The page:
- Mood swings/ often resulting in depression and/or anxiety
- Low self worth with feelings of shame and self-blame
- Significant shifts in personality / not having a clear sense of self
- Difficulty in relationships with others: issues with trust, isolation, codependency, looking for someone to save them
- Troubles taking care of one’s self
- High risk, self-destructive, and impulsive behaviors
- Somatic (body) complications like pain, disease, etc.
- Dissociation or mentally separating one’s self from an experience, often appearing checked out or frozen
- Behavior lacking impulse control, may react defensively and aggressively in response to perceived blame or attack, or alternately, may at times be overcontrolled, rigid, and unusually compliant with perceived authority figures
- Issues with cognition like thinking and learning
More information on effects of complex trauma can be found at The National Child Traumatic Stress Network.
About Emily Dougherty
Certified in Trauma Center Trauma Sensitive Yoga (TCTSY), an empirically validated, clinical intervention for Complex Trauma or treatment resistant complex-PTSD
Since taking my first trauma-sensitive yoga training in 2018, I have facilitated classes in addiction treatment facilities, psychiatric facilities, and other social service agencies. I continue to seek out opportunities to offer yoga to communities and spaces where access to the practice is limited. I’ve completed several trainings including my most recent 300 hour teacher training with the Center for Trauma and Embodiment which certifies me as a facilitator in TCTSY (Trauma Center Trauma Sensitive Yoga www.traumasensitiveyoga.com). Like many practitioners in this field, my passion for supporting others with complex-PTSD comes from my own lived experience of survivorship. My hope is that I can provide a compassionate, embodied level of support for those I work with. I love what I do and how I arrived here. Today I have the ability to connect to others genuinely, something I thought would never be possible.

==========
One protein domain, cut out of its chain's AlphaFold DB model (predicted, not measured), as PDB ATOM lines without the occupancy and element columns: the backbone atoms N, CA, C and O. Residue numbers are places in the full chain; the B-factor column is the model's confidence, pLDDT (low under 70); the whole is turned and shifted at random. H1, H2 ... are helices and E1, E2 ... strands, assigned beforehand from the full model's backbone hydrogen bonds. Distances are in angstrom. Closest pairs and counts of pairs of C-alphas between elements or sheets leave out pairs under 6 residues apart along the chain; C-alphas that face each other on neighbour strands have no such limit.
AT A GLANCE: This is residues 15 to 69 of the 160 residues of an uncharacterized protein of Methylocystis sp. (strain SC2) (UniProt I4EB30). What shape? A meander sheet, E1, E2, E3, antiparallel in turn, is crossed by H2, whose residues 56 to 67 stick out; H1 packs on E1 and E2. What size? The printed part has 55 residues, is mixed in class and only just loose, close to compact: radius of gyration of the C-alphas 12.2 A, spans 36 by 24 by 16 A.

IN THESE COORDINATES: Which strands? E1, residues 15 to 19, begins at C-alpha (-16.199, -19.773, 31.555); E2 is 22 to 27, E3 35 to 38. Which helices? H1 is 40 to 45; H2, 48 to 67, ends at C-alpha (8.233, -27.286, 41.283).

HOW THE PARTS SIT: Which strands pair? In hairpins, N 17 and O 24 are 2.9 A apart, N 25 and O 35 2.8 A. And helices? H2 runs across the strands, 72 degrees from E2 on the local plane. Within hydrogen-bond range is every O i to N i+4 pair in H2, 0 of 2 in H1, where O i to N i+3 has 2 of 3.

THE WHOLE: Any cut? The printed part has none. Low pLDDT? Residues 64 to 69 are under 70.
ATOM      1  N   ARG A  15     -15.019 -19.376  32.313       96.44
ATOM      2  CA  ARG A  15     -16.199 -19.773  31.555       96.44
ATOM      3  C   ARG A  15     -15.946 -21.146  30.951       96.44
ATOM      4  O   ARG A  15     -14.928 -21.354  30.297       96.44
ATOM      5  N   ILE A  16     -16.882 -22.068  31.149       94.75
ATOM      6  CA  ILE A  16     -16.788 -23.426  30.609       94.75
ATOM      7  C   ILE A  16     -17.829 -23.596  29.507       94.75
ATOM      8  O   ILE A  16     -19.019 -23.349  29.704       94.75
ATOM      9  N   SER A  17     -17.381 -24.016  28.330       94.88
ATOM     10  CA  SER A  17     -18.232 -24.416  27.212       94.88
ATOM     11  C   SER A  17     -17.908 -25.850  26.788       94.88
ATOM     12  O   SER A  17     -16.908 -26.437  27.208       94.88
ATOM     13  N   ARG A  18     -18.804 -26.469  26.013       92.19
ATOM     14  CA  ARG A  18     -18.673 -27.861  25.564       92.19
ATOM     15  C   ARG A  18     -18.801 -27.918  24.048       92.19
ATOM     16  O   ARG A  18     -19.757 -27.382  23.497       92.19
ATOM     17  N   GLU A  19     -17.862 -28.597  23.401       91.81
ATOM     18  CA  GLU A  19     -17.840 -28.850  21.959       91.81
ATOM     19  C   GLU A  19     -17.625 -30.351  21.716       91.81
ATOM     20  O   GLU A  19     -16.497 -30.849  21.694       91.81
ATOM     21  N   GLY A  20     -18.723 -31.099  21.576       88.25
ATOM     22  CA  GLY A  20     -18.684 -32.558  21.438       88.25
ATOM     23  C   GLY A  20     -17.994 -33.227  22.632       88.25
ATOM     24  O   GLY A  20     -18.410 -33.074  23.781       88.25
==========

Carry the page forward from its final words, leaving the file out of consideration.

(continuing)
In my free-time, I love to be outside in nature and have found camping and hiking to be incredibly fulfilling and a source of healing. I’m a singer and aspiring songwriter, but you can find me mostly listening to audiobooks and podcasts. I am always trying out different ways of expression, including my most recent endeavors drawing, writing, and drumming. I live in Landenberg, PA with my best friend and husband, Pat and our two fur children, Peebs and Lulu.
“Compassion is not a relationship between the healer and the wounded. It’s a relationship between equals. Only when we know our own darkness well can we be present with the darkness of others. Compassion becomes real when we recognize our shared humanity.”
This experience was very eye opening, informative, helpful, calming and beautiful. The sense of community was lovely. Emily did an incredible job teaching about the different types of trauma and the present moment awareness resonated with me the most. My body felt significantly less stressed, tight and sore after doing he yoga practices and stretching together.